New Law Reforms Task Order Procedures and Allows GAO Protests of Task Order Procurements Above $10 Million
On January 28, 2008, President Bush signed the 2008 Defense Authorization Act (NDA). Section 843 of the NDA authorizes bid protests to the Government Accountability Office (GAO) of task or delivery order awards valued in excess of $10 million. For task or delivery order awards covered by this provision, the NDA repeals the existing prohibition on bid protests of such awards imposed by the Federal Acquisition Streamlining Act of 1994 (FASA).1 This provision of the NDA becomes effective 120 days after it is signed by the President, but expires three years thereafter (i.e., a “sunset” provision).
In the wake of FASA, federal agencies increasingly used task or delivery orders under indefinite delivery, indefinite quantity (IDIQ) contracts to fill high-dollar requirements, all insulated from the bid protest process. In passing section 843 of the NDA, Congress sought to address the perception that agencies were exploiting FASA’s ban on protests of task and delivery order awards to avoid meaningful competition under both single-award and multiple-award IDIQ contracts; hence the need for “enhanced competition requirements” such as the GAO bid protest process.2
The provision authorizing GAO protests is only one of several provisions in the NDA intended to enhance competition for task and delivery orders. Under existing law, all multiple-award IDIQ contract holders must be given “a fair opportunity to be considered” for each order in excess of $2,500 (unless certain exceptions apply).3 The NDA provides that, for task or delivery orders in excess of $5 million, the contracting agency’s obligation to provide “a fair opportunity to be considered” is not met unless “all contractors” are provided the following (at a minimum):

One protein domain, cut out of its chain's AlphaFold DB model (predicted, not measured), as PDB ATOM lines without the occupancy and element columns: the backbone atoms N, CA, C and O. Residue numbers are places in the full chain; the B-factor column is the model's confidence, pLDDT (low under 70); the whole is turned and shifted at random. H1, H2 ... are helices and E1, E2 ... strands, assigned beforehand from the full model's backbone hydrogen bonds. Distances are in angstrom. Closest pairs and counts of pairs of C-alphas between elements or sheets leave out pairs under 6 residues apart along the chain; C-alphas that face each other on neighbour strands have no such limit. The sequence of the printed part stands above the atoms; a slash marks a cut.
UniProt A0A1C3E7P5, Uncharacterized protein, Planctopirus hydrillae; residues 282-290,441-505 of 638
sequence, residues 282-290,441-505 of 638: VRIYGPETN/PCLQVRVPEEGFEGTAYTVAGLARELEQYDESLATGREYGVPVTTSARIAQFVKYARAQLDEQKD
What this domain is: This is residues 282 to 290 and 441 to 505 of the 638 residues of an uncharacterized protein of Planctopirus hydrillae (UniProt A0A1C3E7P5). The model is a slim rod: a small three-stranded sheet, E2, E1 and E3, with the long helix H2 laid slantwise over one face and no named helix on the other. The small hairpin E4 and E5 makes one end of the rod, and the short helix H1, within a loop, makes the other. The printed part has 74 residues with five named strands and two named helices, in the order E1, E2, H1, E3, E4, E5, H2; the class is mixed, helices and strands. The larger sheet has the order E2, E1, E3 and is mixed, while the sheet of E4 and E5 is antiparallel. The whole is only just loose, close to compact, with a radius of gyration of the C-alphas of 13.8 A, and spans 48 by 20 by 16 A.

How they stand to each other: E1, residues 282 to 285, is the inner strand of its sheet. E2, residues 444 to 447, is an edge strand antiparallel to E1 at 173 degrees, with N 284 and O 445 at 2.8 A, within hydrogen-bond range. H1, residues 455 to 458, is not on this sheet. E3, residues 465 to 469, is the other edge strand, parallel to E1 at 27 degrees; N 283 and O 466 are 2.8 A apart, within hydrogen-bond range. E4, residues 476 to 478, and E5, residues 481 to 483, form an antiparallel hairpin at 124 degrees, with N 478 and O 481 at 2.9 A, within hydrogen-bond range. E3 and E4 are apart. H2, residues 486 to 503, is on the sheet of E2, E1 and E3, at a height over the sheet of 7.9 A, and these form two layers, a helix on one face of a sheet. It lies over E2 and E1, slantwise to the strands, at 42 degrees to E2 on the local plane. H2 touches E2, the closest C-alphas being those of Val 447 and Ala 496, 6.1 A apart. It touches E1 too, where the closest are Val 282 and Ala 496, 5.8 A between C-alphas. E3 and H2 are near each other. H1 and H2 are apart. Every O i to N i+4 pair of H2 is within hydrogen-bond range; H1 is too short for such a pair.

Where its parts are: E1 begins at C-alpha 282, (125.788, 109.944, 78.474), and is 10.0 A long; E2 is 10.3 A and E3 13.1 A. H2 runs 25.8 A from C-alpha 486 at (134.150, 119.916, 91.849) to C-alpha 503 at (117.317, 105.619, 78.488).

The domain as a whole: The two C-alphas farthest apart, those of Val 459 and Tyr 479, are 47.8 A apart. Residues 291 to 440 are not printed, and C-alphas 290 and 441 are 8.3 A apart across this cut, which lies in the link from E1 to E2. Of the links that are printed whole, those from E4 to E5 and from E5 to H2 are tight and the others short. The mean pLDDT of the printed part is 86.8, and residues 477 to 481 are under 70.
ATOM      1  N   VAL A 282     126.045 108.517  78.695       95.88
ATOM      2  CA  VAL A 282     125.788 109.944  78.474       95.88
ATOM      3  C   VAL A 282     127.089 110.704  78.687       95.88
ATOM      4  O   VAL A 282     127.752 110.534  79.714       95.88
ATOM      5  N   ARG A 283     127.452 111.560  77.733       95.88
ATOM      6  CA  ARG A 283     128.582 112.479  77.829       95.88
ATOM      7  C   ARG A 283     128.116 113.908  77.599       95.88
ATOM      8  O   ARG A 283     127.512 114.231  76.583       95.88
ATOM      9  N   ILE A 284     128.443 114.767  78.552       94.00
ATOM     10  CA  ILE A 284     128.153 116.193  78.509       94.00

1) a notice of the task or delivery order that includes a clear statement of the agency’s requirements
2) a reasonable period of time to provide a proposal in response to the notice
3) disclosure of the significant factors and subfactors, including cost or price, that the agency expects to consider in evaluating such proposals, and their relative importance
4) in the case of an award that is to be made on a best-value basis, a written statement documenting the basis for the award and the relative importance of quality and price or cost factors
5) an opportunity for a post-award debriefing … .4
These requirements likely will be the subject of many bid protest decisions issued by the GAO under the new protest jurisdiction granted by the NDA.
New Requirements for Contracts Over $100 Million
Section 843 of the NDA also imposes new requirements upon an agency seeking to award an IDIQ contract exceeding $100 million including all options to a single source (as opposed to multiple awardees). Specifically, the head of the agency must make a written determination that (i) all task orders under the contract are so integrally related that only a single contractor can reasonably perform the work; (ii) the contract provides only for firm, fixed-price task or delivery orders at specified unit prices; (iii) only one source is qualified and capable of performing the work at a reasonable price; or (iv) it is necessary in the public interest to award the contract to a single source. The agency must also notify Congress within 30 days of the determination to make a single-award IDIQ contract.5 In short, before awarding a single-award IDIQ contract, the agency will now be required to follow procedures similar to those required in Federal Acquisition Regulation (FAR) part 6 to justify award of a contract on a sole source basis.